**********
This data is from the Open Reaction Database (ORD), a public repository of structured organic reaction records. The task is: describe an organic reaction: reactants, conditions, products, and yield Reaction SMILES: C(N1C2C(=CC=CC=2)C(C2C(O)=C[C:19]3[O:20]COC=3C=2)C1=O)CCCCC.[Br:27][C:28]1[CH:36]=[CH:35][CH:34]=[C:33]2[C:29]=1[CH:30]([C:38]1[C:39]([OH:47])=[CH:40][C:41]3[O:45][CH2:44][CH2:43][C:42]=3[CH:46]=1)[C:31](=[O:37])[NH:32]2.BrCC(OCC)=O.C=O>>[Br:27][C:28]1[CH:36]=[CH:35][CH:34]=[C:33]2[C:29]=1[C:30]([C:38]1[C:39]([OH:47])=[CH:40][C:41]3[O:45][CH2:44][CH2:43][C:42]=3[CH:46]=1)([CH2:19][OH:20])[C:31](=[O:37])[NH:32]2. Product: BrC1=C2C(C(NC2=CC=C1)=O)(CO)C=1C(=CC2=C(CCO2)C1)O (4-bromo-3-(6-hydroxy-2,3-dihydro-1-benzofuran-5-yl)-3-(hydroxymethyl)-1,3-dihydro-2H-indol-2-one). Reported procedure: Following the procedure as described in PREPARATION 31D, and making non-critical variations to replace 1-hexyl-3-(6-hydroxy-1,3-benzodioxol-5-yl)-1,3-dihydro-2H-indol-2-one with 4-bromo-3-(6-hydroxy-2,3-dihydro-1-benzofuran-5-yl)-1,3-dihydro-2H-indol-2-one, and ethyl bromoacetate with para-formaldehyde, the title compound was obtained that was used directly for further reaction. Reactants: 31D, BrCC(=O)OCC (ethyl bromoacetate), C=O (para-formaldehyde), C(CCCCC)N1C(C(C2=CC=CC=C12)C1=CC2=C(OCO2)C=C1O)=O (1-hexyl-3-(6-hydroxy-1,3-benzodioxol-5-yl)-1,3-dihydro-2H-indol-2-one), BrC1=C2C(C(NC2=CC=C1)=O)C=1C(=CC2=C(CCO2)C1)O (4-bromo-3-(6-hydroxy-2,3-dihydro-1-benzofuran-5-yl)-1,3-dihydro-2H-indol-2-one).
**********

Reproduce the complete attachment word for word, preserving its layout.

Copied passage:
This data is from the Open Reaction Database (ORD), a public repository of structured organic reaction records. The task is: describe an organic reaction: reactants, conditions, products, and yield Reaction SMILES: C(N1C2C(=CC=CC=2)C(C2C(O)=C[C:19]3[O:20]COC=3C=2)C1=O)CCCCC.[Br:27][C:28]1[CH:36]=[CH:35][CH:34]=[C:33]2[C:29]=1[CH:30]([C:38]1[C:39]([OH:47])=[CH:40][C:41]3[O:45][CH2:44][CH2:43][C:42]=3[CH:46]=1)[C:31](=[O:37])[NH:32]2.BrCC(OCC)=O.C=O>>[Br:27][C:28]1[CH:36]=[CH:35][CH:34]=[C:33]2[C:29]=1[C:30]([C:38]1[C:39]([OH:47])=[CH:40][C:41]3[O:45][CH2:44][CH2:43][C:42]=3[CH:46]=1)([CH2:19][OH:20])[C:31](=[O:37])[NH:32]2. Product: BrC1=C2C(C(NC2=CC=C1)=O)(CO)C=1C(=CC2=C(CCO2)C1)O (4-bromo-3-(6-hydroxy-2,3-dihydro-1-benzofuran-5-yl)-3-(hydroxymethyl)-1,3-dihydro-2H-indol-2-one). Reported procedure: Following the procedure as described in PREPARATION 31D, and making non-critical variations to replace 1-hexyl-3-(6-hydroxy-1,3-benzodioxol-5-yl)-1,3-dihydro-2H-indol-2-one with 4-bromo-3-(6-hydroxy-2,3-dihydro-1-benzofuran-5-yl)-1,3-dihydro-2H-indol-2-one, and ethyl bromoacetate with para-formaldehyde, the title compound was obtained that was used directly for further reaction. Reactants: 31D, BrCC(=O)OCC (ethyl bromoacetate), C=O (para-formaldehyde), C(CCCCC)N1C(C(C2=CC=CC=C12)C1=CC2=C(OCO2)C=C1O)=O (1-hexyl-3-(6-hydroxy-1,3-benzodioxol-5-yl)-1,3-dihydro-2H-indol-2-one), BrC1=C2C(C(NC2=CC=C1)=O)C=1C(=CC2=C(CCO2)C1)O (4-bromo-3-(6-hydroxy-2,3-dihydro-1-benzofuran-5-yl)-1,3-dihydro-2H-indol-2-one).